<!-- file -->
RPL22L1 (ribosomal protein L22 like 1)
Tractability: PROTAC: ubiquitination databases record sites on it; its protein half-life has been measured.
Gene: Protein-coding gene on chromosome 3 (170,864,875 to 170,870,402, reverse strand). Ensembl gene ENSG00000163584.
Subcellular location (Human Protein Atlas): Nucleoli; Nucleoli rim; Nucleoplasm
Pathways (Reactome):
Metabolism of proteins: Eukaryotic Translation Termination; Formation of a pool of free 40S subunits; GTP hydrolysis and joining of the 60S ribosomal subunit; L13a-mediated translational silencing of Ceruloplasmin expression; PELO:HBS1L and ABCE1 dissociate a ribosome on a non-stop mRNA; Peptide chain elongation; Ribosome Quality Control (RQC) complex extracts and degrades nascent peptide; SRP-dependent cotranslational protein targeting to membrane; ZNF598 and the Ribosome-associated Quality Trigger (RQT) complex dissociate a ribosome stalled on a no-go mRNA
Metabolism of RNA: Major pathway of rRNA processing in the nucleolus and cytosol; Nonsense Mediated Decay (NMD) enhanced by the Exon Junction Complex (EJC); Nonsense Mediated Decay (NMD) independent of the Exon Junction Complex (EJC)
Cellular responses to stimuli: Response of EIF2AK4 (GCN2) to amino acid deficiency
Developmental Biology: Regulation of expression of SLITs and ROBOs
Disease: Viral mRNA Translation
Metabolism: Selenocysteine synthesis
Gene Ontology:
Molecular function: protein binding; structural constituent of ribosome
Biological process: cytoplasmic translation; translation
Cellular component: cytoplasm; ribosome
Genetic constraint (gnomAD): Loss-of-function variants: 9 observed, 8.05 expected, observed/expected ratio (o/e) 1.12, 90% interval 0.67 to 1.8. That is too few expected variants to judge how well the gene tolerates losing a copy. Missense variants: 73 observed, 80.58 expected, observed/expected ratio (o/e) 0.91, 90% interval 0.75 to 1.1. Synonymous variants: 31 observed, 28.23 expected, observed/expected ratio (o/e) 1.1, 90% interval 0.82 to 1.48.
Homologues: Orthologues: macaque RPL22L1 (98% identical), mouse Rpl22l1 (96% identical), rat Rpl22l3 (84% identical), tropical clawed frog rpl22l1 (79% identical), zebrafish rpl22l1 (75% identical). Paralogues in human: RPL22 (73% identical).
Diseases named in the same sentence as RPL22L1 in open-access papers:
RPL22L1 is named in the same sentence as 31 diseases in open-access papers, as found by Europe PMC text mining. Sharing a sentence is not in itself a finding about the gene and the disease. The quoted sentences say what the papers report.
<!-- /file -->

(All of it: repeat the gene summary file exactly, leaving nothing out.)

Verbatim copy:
RPL22L1 (ribosomal protein L22 like 1)
Tractability: PROTAC: ubiquitination databases record sites on it; its protein half-life has been measured.
Gene: Protein-coding gene on chromosome 3 (170,864,875 to 170,870,402, reverse strand). Ensembl gene ENSG00000163584.
Subcellular location (Human Protein Atlas): Nucleoli; Nucleoli rim; Nucleoplasm
Pathways (Reactome):
Metabolism of proteins: Eukaryotic Translation Termination; Formation of a pool of free 40S subunits; GTP hydrolysis and joining of the 60S ribosomal subunit; L13a-mediated translational silencing of Ceruloplasmin expression; PELO:HBS1L and ABCE1 dissociate a ribosome on a non-stop mRNA; Peptide chain elongation; Ribosome Quality Control (RQC) complex extracts and degrades nascent peptide; SRP-dependent cotranslational protein targeting to membrane; ZNF598 and the Ribosome-associated Quality Trigger (RQT) complex dissociate a ribosome stalled on a no-go mRNA
Metabolism of RNA: Major pathway of rRNA processing in the nucleolus and cytosol; Nonsense Mediated Decay (NMD) enhanced by the Exon Junction Complex (EJC); Nonsense Mediated Decay (NMD) independent of the Exon Junction Complex (EJC)
Cellular responses to stimuli: Response of EIF2AK4 (GCN2) to amino acid deficiency
Developmental Biology: Regulation of expression of SLITs and ROBOs
Disease: Viral mRNA Translation
Metabolism: Selenocysteine synthesis
Gene Ontology:
Molecular function: protein binding; structural constituent of ribosome
Biological process: cytoplasmic translation; translation
Cellular component: cytoplasm; ribosome
Genetic constraint (gnomAD): Loss-of-function variants: 9 observed, 8.05 expected, observed/expected ratio (o/e) 1.12, 90% interval 0.67 to 1.8. That is too few expected variants to judge how well the gene tolerates losing a copy. Missense variants: 73 observed, 80.58 expected, observed/expected ratio (o/e) 0.91, 90% interval 0.75 to 1.1. Synonymous variants: 31 observed, 28.23 expected, observed/expected ratio (o/e) 1.1, 90% interval 0.82 to 1.48.
Homologues: Orthologues: macaque RPL22L1 (98% identical), mouse Rpl22l1 (96% identical), rat Rpl22l3 (84% identical), tropical clawed frog rpl22l1 (79% identical), zebrafish rpl22l1 (75% identical). Paralogues in human: RPL22 (73% identical).
Diseases named in the same sentence as RPL22L1 in open-access papers:
RPL22L1 is named in the same sentence as 31 diseases in open-access papers, as found by Europe PMC text mining. Sharing a sentence is not in itself a finding about the gene and the disease. The quoted sentences say what the papers report.